For years, Louis Sneh had been going back to the little station at Seeshaupt, Germany, where he and 3,000 other slave laborers riding a freight train to oblivion were freed by the advancing soldiers of Patton's 3rd Army.
"It was like my second birthplace," said Sneh, 67, of Santa Monica.
But he had never told his story to anyone there until last April, when a casual question gave him a visible role in a debate over how Seeshaupt should deal with Germany's Nazi past.
An amateur photographer, Sneh had hoped to take a picture that an artist could use as source material for an oil painting of the scene at Seeshaupt, an isolated village in the foothills of the Bavarian Alps, on April 30, 1945, a week before Germany surrendered.
The painting might show the train stopped dead at the station, corpses in striped camp jackets lying in an open car, German guards tossing away their guns and uniforms and running off, GIs in a big green tank throwing biscuits and chocolate to hordes of emaciated men, and American planes doing aerobatics overhead.
For the purposes of his photo, Sneh asked a ticket agent at the Seeshaupt station when the next freight train would be coming through.
There hasn't been a freight through here in 49 years, the agent said, but there was something about it in our local paper just the other day. It was a long, long train, he said, with 3,000 concentration camp inmates on it, some of them alive, some dead.
"I know," Sneh responded. "One of them is facing you."
As it happened, his April visit came at a time when the people of Seeshaupt were at odds over where--and whether--to build a monument to that day in 1945, when evidence of Nazi evil appeared on their doorsteps.
The prisoners, ill from the brutal conditions at forced labor camps near Dachau in southwest Germany, had been jammed into freight cars without food or water for five days.
"When they climbed off that train, they brought their misery, their anxiety, their humiliation into Seeshaupt, which until then had been protected from the full realization of the atrocities and the horrors of the war," said Peter Westebbe, an organizer of the campaign to build the monument.
"For many of the villagers, it was their first insight into what was done to human beings in the name of Germany. The impact . . . was so shocking that even 50 years later most witnesses can't talk about it without tears in their eyes."
Supporters of the memorial--a sculpture of plastic and rusty iron suggesting hands and feet reaching out of a boxcar-shaped frame--wanted it to be placed right at the train station. Uwe Hausmann, a doctor and a member of the village council, came up with the idea for the memorial.
But opponents gathered 700 signatures of protest, a considerable number in a town of 2,700. They said the work by Stuttgart artist Jorg Kicherer could scare off tourists and give the impression that Seeshaupt had been the site of a concentration camp. Better to place the memorial in the village graveyard, they said.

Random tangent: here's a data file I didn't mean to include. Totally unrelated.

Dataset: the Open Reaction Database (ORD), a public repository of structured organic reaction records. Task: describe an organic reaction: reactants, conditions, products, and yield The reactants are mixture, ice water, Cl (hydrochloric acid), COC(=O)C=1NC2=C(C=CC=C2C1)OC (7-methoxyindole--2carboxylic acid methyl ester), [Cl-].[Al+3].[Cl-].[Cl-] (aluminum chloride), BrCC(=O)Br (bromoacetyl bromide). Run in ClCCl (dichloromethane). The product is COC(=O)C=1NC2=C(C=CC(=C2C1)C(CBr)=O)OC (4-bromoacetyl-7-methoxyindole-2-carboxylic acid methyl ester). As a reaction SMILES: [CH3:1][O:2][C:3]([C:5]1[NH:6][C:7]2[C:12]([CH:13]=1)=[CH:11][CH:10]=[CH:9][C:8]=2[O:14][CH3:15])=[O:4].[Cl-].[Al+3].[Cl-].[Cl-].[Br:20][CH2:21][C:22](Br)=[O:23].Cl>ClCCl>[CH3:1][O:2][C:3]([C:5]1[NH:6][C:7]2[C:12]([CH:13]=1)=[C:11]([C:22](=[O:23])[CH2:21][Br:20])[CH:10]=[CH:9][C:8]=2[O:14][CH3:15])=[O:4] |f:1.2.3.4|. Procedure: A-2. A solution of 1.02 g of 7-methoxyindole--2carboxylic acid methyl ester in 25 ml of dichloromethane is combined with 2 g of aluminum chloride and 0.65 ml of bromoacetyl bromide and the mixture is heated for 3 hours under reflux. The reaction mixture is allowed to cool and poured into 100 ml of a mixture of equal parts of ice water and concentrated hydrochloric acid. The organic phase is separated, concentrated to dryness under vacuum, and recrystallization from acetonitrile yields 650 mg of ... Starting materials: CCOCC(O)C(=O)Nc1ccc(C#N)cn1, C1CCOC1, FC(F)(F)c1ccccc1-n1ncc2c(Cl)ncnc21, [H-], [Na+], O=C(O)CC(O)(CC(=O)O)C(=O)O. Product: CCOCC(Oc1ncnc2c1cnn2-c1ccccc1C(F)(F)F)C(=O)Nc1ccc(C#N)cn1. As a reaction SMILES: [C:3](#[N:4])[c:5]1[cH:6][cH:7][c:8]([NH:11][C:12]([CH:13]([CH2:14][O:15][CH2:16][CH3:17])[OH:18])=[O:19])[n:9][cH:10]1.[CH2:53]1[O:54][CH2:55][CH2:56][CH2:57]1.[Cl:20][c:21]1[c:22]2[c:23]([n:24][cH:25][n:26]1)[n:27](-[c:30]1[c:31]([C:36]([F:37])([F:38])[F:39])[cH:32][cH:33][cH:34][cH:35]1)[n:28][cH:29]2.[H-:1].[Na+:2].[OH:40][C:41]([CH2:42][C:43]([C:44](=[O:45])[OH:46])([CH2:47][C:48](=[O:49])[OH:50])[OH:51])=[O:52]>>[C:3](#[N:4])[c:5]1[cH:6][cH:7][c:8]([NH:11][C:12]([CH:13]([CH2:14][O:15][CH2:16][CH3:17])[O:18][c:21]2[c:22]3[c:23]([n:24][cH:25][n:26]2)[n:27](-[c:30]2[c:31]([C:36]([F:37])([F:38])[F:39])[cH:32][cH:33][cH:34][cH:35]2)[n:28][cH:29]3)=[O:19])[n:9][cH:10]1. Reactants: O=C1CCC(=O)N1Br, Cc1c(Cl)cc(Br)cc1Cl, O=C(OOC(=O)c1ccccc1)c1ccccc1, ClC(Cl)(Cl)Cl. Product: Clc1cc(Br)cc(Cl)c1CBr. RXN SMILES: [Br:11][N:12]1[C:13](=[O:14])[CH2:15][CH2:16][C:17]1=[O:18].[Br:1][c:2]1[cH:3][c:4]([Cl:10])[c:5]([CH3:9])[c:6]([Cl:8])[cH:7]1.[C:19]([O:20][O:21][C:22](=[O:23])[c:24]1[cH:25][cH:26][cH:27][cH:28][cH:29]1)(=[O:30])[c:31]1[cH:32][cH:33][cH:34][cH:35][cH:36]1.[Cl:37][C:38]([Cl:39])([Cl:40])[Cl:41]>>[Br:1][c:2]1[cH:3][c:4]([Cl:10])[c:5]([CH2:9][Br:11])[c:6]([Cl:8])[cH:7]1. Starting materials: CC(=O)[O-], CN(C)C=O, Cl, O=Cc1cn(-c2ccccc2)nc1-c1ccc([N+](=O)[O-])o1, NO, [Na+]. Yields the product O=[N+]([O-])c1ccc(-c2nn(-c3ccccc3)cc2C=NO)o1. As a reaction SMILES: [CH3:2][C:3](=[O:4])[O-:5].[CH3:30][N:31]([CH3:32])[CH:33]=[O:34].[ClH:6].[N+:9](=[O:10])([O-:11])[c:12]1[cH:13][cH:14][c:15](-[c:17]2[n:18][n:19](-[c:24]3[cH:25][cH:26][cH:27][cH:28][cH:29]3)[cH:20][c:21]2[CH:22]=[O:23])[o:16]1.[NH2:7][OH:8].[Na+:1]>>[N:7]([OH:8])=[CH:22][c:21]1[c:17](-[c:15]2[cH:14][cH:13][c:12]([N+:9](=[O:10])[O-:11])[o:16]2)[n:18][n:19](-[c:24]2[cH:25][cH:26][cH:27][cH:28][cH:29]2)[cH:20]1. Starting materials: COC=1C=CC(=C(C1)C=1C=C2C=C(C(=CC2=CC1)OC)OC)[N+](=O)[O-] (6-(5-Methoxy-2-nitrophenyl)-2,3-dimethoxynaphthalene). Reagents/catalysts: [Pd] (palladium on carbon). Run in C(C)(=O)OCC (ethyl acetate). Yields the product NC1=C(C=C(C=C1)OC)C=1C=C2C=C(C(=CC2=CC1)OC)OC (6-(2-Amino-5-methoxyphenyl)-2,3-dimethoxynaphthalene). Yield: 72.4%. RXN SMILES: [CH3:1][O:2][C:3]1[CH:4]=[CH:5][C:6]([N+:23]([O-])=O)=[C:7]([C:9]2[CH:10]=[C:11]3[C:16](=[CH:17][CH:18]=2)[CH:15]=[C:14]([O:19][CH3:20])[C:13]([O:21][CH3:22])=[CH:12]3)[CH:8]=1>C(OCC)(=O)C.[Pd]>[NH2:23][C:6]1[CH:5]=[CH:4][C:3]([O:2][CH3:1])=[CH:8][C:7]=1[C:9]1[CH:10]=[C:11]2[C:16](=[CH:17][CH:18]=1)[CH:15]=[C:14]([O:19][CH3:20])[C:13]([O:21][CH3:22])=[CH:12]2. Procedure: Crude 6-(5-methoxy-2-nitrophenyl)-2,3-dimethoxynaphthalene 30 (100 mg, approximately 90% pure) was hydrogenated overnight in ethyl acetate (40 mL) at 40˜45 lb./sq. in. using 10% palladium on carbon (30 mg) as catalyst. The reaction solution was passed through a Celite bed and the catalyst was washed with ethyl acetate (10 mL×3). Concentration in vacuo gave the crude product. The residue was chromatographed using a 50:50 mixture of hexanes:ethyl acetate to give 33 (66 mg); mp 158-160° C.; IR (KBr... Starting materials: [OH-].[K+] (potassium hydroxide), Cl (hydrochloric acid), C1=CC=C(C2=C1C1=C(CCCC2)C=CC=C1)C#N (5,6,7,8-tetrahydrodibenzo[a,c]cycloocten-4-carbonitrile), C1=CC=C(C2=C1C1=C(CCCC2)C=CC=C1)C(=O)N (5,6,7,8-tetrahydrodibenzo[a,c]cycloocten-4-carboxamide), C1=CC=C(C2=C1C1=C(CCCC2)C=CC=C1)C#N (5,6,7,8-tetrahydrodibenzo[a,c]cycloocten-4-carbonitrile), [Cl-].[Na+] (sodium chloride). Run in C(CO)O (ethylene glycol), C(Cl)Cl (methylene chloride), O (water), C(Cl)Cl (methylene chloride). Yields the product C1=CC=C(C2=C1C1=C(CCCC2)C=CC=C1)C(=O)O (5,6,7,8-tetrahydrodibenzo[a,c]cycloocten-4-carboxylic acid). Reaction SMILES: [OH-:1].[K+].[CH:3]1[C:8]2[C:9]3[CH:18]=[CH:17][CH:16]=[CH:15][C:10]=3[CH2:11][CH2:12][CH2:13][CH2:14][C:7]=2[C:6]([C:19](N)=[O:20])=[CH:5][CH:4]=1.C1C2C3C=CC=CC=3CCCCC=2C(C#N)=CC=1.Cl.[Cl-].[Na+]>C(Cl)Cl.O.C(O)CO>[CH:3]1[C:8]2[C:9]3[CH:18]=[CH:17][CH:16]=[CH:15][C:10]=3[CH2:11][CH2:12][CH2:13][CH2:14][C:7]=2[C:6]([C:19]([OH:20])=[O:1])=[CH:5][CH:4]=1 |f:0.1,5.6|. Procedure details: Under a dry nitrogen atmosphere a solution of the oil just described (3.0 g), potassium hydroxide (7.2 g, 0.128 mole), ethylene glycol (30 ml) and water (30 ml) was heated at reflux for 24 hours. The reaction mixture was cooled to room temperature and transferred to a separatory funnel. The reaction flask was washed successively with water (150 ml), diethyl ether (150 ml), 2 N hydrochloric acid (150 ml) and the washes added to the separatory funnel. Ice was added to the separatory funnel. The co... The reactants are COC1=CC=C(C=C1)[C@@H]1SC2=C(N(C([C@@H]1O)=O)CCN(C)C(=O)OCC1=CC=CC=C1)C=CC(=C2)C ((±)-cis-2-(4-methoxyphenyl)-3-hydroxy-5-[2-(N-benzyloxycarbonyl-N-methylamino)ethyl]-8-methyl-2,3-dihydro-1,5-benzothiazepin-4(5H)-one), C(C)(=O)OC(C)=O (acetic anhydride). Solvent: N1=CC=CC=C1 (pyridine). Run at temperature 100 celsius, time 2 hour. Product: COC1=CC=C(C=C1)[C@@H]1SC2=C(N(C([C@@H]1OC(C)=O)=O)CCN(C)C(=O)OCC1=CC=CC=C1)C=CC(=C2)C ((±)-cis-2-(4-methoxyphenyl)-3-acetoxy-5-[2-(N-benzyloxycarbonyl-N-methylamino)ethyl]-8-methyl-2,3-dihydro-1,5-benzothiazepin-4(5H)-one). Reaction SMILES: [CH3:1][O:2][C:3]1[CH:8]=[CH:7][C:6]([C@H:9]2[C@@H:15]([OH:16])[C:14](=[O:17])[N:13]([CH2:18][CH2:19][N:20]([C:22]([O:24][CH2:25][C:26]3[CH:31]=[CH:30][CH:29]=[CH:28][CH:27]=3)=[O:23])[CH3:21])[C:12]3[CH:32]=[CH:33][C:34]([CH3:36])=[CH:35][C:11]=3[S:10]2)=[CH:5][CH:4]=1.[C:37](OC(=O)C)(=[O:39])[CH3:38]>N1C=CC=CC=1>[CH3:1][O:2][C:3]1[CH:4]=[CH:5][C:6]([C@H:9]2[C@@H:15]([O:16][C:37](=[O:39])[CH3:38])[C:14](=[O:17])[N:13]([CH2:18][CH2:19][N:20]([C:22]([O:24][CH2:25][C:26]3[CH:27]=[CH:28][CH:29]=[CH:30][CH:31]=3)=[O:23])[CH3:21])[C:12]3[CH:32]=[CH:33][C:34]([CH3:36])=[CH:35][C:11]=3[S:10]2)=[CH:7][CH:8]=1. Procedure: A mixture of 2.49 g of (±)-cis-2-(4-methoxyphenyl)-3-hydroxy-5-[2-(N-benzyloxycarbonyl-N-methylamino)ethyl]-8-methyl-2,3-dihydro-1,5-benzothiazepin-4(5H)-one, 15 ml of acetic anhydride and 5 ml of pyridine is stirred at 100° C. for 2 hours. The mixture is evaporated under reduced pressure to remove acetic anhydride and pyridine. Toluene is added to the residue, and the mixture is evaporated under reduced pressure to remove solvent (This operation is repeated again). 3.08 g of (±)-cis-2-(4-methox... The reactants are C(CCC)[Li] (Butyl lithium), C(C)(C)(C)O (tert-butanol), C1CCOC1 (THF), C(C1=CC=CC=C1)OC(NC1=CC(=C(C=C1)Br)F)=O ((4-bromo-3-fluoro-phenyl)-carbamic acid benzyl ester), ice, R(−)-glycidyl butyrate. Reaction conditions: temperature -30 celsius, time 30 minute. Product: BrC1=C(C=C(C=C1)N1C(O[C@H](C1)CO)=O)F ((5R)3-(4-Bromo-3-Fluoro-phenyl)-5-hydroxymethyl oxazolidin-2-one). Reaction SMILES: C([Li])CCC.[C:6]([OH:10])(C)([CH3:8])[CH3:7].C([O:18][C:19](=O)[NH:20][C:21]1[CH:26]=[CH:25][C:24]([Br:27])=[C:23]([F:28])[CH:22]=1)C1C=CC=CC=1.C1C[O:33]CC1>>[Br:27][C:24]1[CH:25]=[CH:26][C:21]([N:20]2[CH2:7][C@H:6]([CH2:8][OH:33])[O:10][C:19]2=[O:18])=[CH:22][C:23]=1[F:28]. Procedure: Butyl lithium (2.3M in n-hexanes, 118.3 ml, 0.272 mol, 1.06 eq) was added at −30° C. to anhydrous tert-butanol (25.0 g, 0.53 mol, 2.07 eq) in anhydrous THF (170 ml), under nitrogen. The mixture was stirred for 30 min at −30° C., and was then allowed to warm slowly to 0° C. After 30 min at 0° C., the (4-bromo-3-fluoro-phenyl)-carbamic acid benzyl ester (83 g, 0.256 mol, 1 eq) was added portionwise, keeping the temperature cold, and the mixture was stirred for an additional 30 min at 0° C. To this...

A local newspaper quoted one pensioner as complaining that the train memorial would be out in the open, unlike the village war memorial, which had been placed behind the church.
"No, this memorial should not be at the station under any circumstances," said Erich Pohl, a retiree. "Anybody who gets off the train would see it."
Another opponent brought up the controversy over the place of immigrants in modern-day Germany.
"I am only against the memorial because I believe that we cannot accomplish any reconciliation with a piece of metal," said Anna-Maria Kelley, a housewife. "One cannot simply say, 50 years later, 'We are sorry,' and in the same breath throw foreigners out. Aside from that, I find it a shame that the discussion is so divisive."
There was a well-attended town meeting covered by TV and newspaper reporters, and three debates in the village council.
In the end, after Sneh recounted his experiences in a letter to the mayor and in newspaper and television interviews, the council decided last summer to place the memorial on a park-like open space on a street between the train station and the town hall. It is to be dedicated on April 30, 50 years to the day after the train came to its final stop in Seeshaupt.
Organizers credited Sneh for helping them realize that survivors might still be available to tell their stories of what happened that day. Since then, more than a dozen have been located through ads in Israel and in Jewish newspapers in the United States.
"Now that we have come to agreement in our community . . . we would like to thank you for your touching letter and contribution," Hans Hirsch, Seeshaupt's mayor, wrote to Sneh, who donated $250 toward the memorial's estimated $14,000 cost.
"The depiction of your suffering and your liberation in Seeshaupt reminded us again, quite sharply, of our present-day responsibility in dealing with our past," Hirsch said.